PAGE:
skills sets, the value placed on overseas experience and the
knowledge gains that come with that is also well received.
This stands in stark contrast to Australia which places a
greater value on local experience.
recently returned to Australia after almost 15 years in Hong
Kong and Singapore, said that from a professional standpoint
New Zealand had a lot to offer.
"On the surface it appears New Zealand places a greater
premium on international experience than Australia does and
its economy is benefiting from skilled migration and a more
light-handed tax environment," he said.
New innovation hub in Auckland hopes to attract Kiwis from
all over the country to tech sector
7 October 2017
The race is on to make Auckland a tech power-city and a new
innovation precinct was unveiled yesterday in a step towards
making that possible.
A new arm of Auckland's innovation precinct opened today
in an effort to grow the 47,000 people in the city already
working in the tech industry.
It was a first look at virtual hospital procedures including
MRIs and X-rays which are all being trialled in an Auckland
Revealed was the latest model of a virtual baby with a theoretical
brain and central nervous system.
With already 47,000 people working in Auckland's tech industry,
the expansion hopes to make it the technology epic centre
of the Asia-pacific.
The new precinct is expected to inject close to 400 million
into Auckland's economy by 2024.
Jacinda Ardern, aged 37, is New Zealand's prime minister
19 October 2017
Jacinda Ardern, the charismatic leader of New Zealand's Labour
Party and a former advisor to Tony Blair, will become the
country's youngest prime minister.
In more than 150 years after the maverick head of a small
anti-immigration party praised her "extraordinary talent"
and announced his bombshell decision to back her.
Mr Peters, a 72-year-old eccentric populist, had effectively
left the nation in limbo during weeks of negotiations following
the September 23 election but admitted that he only made his
decision some 15 minutes before revealing it.
Appearing jubilant after the dramatic announcement by Mr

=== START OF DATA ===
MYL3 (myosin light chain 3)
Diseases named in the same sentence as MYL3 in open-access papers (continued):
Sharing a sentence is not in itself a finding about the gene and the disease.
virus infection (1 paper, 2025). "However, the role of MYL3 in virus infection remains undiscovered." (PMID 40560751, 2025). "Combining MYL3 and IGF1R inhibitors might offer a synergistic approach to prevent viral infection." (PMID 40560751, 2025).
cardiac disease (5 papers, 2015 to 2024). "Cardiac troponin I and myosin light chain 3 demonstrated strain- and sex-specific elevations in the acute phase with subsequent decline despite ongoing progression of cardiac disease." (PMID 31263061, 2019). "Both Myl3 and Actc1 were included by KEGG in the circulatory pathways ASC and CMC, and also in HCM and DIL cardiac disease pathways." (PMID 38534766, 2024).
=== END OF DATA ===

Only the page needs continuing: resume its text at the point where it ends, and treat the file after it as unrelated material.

Peters, Ms Ardern pledged to "build a fairer, better
Ms Ardern took over the party leadership - becoming its youngest-ever
leader - less than two months before the election in September
and admitted it was "the worst job in the world".
But she oversaw a remarkable turnaround in Labour's fortunes
as her charismatic, relaxed demeanour captured the nation's
attention in a phenomenon that became known as "Jacindamania".
Her sudden rise was likened to that of other youthful leaders
such as Canada's Justin Trudeau and France's Emmanuel Macron.
Ms Ardern, who was raised as a Mormon but abandoned the faith
due to its stance on homosexuality, earned a degree in communications
before working as a policy advisor to Mr Blair and former
New Zealand prime minister Helen Clark.
Ms Ardern is set to replace Bill English, the head of the
ruling conservative National party, who took over as prime
minister following the resignation last December of John Key,
a popular leader who won three elections.
But the National party fell short of a majority at the election
and won just 56 seats in the 120-member parliament. Labour
won 46, NZ First won nine and the Greens won eight.
With the expected support of the Greens and NZ First, Ms
Ardern's Labour party will be able to form a ruling majority.
She has promised to address child poverty, housing affordability
and decriminalise abortion.
New vehicle rise 4.5% in September
New Zealand new vehicles sales rose 4.5% in September to
hit a new high for the month, eschewing expectations for a
slowdown during the election.
Some 15,000 new vehicles were registered in the same month
last year and the highest ever level recorded for a September
month, according to the Motor Industry Association.
Passenger car and SUV registrations advanced 1.6% to close
to 5000, while commercial vehicles registrations jumped 11
percent to nearly 5000, with both segments reaching their
highest lever level for a September month.
New data out on Auckland: Economy, employment, migration
3 October 2017
New data shows how Auckland's economic growth, retail spending
and migrant arrival numbers are outstripping the rest of New
Employment is rising and migration is continuing to run so
strong that Auckland got slightly more people than the entire
rest of New Zealand in the past year.